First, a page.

Like so many of the regulations that govern our lives, the legislative processes underpinning these rules are anachronisms – things that belong to the past.
For example, last years tax year ended on 5th April 2022. The reason that our tax year ends on this obscure date started in 1582 when Pope Gregory ordered a change of calendar from the version named after Julius Caesar – the Julian calendar.
The British did not make this change in 1582, which the rest of Europe had adopted, and which meant that by 1752 GB was out of sync with Europe by 11 days.
Until 1752, the tax year in GB started on 25th March. To protect its revenue when the change to align with Europe was made, the Treasury extended the tax year to 4th April, the following tax year starting on the 5th April.
This was the position until a mis-match in leap years occurred in 1800 when the Treasury moved the tax year one more day to end 5th April, the current tax year end date.
Apart from these quirks, the UK tax code is also one of the largest and complex in global terms.
HMRC do offer copious notes on the GOV.UK website that explain the numerous reliefs and allowances that you may be able to claim in order to legitimately reduce your tax footprint. However, this would involve a degree of dedicated research the equivalent of a full-time job.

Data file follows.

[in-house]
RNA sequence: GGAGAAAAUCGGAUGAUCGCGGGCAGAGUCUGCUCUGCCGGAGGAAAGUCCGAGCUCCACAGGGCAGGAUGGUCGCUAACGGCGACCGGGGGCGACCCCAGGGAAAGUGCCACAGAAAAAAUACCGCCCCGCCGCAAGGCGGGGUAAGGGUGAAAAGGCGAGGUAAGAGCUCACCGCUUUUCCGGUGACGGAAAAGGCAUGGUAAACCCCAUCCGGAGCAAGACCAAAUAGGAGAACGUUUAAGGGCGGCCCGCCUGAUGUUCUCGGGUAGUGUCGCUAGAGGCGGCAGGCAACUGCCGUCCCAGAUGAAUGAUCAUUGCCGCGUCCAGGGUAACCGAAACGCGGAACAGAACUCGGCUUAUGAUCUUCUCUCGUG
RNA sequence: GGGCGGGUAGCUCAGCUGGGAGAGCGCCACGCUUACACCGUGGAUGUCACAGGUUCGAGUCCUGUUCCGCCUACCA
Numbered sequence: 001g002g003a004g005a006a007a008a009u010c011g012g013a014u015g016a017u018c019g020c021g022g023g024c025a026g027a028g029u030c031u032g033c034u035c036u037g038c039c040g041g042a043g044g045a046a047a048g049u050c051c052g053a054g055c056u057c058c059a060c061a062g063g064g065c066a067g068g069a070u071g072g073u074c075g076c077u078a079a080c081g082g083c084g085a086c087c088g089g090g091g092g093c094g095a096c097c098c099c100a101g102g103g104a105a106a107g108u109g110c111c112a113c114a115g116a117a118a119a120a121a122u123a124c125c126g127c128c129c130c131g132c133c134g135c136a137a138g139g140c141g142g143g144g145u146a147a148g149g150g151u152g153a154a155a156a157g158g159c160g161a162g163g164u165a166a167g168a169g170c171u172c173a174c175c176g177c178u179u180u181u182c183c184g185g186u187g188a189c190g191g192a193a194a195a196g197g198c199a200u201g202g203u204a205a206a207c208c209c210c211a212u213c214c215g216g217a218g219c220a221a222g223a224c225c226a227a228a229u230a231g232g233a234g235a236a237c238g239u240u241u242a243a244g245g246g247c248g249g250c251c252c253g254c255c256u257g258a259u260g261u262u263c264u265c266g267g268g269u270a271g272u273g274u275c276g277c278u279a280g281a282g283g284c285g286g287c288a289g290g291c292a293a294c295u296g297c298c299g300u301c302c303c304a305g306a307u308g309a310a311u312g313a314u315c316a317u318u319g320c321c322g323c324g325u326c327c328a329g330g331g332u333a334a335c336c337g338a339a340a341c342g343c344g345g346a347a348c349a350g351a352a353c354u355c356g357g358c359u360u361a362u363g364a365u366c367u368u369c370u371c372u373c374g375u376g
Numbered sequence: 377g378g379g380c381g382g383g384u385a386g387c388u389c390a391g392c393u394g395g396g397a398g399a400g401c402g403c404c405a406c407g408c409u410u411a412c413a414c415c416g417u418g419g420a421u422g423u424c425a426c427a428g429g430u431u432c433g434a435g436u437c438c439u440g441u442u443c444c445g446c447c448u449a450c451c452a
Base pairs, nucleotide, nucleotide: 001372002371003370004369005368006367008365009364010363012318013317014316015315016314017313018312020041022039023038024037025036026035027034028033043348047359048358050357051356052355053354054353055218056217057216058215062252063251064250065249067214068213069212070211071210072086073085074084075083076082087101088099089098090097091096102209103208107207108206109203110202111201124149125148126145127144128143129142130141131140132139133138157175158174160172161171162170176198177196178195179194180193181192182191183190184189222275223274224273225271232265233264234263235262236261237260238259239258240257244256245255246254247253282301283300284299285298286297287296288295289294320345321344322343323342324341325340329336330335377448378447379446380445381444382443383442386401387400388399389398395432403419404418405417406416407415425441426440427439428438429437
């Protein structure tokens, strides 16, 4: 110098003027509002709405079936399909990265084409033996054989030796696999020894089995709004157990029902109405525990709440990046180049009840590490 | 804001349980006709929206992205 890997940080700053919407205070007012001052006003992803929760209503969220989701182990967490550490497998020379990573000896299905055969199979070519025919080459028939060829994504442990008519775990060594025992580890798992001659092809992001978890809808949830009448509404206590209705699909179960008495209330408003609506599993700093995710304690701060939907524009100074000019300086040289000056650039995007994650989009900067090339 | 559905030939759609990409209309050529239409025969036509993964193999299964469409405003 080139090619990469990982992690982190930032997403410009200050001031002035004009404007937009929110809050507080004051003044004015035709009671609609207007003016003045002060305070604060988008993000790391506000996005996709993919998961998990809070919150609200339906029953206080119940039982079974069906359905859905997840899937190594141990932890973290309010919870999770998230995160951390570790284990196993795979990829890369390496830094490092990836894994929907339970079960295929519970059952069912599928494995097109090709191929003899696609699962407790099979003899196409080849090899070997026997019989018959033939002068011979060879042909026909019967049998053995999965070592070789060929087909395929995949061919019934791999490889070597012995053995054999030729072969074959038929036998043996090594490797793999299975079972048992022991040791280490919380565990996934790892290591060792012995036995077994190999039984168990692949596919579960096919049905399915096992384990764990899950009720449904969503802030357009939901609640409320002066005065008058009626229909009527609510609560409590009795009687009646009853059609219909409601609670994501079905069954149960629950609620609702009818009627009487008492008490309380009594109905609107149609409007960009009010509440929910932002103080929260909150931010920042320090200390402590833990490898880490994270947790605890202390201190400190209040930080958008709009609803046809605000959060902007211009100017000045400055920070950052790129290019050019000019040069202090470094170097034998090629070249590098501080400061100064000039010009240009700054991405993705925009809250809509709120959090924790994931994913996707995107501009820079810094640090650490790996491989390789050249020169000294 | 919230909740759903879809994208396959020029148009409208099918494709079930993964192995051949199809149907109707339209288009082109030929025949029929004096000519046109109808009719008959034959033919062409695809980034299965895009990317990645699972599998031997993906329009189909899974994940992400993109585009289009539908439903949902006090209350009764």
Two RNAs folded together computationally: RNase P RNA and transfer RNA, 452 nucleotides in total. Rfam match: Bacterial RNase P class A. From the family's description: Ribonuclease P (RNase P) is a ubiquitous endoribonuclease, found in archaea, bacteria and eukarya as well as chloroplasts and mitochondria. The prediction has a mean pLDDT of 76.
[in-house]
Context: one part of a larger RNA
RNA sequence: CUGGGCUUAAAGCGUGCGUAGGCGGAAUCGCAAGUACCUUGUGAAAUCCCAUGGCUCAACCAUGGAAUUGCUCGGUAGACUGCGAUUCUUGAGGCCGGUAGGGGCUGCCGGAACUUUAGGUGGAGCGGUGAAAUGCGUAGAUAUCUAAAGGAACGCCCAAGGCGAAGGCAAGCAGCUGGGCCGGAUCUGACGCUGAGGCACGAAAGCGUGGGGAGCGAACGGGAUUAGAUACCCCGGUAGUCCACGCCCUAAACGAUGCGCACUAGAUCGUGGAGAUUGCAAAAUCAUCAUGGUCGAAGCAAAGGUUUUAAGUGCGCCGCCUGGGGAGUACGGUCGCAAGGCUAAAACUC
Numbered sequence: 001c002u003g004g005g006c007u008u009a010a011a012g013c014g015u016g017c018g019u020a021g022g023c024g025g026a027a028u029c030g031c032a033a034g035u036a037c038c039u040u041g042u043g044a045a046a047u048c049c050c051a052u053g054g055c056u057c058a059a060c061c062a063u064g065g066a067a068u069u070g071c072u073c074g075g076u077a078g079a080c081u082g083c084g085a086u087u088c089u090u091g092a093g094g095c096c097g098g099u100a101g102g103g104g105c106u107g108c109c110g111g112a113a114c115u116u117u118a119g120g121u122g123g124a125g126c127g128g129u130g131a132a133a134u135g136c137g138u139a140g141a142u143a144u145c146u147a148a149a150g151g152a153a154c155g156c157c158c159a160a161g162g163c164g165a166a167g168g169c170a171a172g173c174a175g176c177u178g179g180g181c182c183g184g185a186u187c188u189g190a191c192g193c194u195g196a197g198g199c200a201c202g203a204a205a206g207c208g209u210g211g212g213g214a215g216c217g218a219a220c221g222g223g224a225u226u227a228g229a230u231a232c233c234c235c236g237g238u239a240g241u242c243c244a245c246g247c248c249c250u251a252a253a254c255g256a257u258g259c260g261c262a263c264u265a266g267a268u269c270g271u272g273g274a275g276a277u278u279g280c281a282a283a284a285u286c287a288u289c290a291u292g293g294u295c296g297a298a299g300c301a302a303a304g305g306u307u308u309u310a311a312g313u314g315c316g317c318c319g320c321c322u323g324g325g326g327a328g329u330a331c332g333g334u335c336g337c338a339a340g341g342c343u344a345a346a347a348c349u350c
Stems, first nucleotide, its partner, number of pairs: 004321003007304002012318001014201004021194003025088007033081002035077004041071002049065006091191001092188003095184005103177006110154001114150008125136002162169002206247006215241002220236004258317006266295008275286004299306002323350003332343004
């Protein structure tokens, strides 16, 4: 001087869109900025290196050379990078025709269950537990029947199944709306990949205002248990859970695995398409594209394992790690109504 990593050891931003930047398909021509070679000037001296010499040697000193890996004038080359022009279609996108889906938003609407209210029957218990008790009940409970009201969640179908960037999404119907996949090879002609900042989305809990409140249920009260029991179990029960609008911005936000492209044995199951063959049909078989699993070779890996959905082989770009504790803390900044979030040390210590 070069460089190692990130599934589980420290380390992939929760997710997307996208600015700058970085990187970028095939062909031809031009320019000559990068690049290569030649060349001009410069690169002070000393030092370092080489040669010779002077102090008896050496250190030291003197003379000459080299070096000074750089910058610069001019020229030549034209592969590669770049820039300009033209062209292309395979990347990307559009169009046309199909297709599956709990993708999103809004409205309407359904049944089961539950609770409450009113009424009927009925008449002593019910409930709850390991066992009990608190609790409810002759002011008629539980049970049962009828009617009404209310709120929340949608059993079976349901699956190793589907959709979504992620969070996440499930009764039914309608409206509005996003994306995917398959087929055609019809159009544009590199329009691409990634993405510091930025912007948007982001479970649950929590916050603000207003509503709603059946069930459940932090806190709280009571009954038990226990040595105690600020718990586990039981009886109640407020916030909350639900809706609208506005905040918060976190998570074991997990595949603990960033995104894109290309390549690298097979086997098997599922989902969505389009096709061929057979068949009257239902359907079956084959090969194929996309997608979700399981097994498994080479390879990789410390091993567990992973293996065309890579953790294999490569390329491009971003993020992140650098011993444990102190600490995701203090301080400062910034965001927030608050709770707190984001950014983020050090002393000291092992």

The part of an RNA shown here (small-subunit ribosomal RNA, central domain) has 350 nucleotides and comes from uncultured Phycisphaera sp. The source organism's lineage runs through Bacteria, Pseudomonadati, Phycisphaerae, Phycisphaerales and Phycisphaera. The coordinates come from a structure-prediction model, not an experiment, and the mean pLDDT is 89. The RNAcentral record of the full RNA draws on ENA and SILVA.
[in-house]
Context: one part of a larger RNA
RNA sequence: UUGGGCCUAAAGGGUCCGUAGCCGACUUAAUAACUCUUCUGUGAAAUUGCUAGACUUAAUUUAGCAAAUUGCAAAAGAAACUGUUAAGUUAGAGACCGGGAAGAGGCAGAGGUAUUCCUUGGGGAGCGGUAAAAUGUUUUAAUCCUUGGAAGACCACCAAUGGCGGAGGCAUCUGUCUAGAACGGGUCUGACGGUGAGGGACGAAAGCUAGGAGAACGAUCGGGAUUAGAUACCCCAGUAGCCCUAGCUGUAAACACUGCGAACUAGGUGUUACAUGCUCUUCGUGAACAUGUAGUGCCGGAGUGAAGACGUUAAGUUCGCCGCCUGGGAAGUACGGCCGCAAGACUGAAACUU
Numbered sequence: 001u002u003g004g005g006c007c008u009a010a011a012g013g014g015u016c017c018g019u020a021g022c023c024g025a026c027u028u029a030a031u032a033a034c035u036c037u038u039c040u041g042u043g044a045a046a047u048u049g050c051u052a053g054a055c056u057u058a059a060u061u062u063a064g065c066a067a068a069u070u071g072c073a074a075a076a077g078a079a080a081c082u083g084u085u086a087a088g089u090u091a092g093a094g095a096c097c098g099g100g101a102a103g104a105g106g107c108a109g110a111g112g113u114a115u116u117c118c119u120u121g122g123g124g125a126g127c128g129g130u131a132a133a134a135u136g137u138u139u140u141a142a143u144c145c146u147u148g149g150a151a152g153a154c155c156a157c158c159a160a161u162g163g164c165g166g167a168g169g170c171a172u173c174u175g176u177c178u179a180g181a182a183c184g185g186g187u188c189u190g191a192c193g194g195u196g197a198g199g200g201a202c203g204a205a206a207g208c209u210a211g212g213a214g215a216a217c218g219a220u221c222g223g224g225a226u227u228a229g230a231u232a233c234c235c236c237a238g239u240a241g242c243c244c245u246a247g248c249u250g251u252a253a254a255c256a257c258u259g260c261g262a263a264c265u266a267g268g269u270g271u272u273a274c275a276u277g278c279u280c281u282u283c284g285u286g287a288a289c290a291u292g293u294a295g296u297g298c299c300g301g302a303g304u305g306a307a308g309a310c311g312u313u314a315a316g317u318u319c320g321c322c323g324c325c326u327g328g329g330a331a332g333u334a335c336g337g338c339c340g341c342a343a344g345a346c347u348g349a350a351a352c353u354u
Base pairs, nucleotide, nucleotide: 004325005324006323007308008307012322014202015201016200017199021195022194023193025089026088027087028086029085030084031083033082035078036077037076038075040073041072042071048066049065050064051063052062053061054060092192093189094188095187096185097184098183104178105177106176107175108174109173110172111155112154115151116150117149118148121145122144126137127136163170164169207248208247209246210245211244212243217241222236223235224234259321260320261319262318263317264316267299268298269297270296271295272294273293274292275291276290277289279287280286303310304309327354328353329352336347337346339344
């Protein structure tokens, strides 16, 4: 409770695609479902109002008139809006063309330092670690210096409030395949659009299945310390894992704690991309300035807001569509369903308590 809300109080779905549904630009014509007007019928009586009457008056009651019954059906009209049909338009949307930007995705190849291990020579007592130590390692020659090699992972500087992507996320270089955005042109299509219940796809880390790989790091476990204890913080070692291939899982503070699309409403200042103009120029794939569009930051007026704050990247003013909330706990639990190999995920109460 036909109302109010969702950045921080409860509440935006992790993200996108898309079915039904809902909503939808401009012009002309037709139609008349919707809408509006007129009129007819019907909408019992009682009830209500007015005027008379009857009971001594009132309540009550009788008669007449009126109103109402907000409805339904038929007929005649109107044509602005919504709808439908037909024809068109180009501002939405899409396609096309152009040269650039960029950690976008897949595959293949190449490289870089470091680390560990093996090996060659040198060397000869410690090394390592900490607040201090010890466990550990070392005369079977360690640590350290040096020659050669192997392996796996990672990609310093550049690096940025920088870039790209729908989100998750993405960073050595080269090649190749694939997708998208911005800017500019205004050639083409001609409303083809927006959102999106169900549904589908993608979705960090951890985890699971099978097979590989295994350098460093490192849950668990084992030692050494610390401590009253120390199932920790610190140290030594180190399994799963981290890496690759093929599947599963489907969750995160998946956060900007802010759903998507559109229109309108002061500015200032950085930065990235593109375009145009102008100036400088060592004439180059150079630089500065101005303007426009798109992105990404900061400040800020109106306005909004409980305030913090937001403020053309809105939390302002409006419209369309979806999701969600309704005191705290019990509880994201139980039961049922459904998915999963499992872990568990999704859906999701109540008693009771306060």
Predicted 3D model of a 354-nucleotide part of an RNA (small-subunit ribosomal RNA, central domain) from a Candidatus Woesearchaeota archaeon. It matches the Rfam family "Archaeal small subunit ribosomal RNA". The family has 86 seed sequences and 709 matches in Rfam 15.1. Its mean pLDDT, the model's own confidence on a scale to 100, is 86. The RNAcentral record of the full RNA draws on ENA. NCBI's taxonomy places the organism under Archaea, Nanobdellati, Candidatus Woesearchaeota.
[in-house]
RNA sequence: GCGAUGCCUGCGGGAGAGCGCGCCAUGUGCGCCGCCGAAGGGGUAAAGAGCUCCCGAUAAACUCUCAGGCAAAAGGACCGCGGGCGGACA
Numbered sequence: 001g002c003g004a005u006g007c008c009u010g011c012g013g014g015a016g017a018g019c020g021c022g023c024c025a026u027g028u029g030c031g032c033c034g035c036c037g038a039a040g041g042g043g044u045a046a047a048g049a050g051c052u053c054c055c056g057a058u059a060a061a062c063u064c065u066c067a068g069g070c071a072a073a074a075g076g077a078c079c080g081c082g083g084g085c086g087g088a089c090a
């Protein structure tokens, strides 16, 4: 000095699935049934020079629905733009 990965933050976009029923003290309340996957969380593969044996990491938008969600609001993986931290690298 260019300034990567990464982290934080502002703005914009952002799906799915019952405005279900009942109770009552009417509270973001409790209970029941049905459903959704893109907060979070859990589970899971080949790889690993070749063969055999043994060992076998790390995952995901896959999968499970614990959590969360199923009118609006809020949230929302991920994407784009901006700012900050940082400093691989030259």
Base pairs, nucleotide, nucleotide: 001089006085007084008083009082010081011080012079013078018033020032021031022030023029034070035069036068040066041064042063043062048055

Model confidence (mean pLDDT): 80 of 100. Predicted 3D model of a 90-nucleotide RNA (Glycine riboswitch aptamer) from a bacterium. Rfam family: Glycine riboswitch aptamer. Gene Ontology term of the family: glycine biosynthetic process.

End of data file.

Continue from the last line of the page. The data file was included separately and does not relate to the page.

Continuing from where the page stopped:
Which is why, if you answer yes to any of the following criteria, we should have a conversation about tax planning opportunities for 2022-23.
- Setting up, running or selling a business?
- Have significant earnings?
- Have personal wealth/assets in excess of £325,000?
- Have assets you are about to sell that would be considered a chargeable gain?
- Required to submit a self-assessment tax return?
Every tax-payers’ personal financial arrangements are to some extent unique, which is why there is no one-fit solution. If you have concerns about your tax position for 2022-23, pick up the phone, we would be delighted to run through your options to save tax in the coming year.